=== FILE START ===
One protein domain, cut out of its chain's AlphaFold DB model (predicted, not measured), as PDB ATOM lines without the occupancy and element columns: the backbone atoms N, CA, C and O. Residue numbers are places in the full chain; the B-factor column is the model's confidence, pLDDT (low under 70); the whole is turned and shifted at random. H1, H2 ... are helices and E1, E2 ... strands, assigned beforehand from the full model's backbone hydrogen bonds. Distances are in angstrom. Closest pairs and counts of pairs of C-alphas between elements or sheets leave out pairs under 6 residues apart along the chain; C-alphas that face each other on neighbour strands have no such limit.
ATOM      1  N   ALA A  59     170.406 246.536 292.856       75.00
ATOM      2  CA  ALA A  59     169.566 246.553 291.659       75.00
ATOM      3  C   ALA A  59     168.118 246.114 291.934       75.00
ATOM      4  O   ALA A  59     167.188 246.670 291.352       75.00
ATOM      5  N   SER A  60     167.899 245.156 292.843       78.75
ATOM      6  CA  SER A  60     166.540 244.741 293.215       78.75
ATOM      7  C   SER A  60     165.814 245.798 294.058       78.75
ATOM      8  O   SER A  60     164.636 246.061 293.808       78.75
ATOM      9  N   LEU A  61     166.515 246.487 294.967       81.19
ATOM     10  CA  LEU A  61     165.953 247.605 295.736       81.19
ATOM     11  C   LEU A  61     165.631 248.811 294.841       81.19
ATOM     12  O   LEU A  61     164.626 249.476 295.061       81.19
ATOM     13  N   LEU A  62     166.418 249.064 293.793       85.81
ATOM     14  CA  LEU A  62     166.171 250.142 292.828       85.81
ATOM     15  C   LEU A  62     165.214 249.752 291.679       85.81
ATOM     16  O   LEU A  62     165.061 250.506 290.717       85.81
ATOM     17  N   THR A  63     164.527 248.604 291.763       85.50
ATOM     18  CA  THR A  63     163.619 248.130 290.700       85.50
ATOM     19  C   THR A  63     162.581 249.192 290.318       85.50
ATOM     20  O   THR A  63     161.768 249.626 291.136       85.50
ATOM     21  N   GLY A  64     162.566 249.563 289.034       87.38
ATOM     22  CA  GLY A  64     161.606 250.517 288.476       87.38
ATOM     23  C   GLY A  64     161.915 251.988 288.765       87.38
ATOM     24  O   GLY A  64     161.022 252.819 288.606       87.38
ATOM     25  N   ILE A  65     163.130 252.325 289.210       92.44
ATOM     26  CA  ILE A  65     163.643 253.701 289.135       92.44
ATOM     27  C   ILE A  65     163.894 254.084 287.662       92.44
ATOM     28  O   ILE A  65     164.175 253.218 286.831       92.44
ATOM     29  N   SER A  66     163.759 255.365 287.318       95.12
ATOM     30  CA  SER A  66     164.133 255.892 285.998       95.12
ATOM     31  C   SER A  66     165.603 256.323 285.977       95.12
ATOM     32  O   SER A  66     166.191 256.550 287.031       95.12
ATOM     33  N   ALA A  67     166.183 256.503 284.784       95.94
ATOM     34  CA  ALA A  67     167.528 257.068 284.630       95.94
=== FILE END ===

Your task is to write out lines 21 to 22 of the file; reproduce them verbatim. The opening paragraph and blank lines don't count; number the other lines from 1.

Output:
ATOM     21  N   GLY A  64     162.566 249.563 289.034       87.38
ATOM     22  CA  GLY A  64     161.606 250.517 288.476       87.38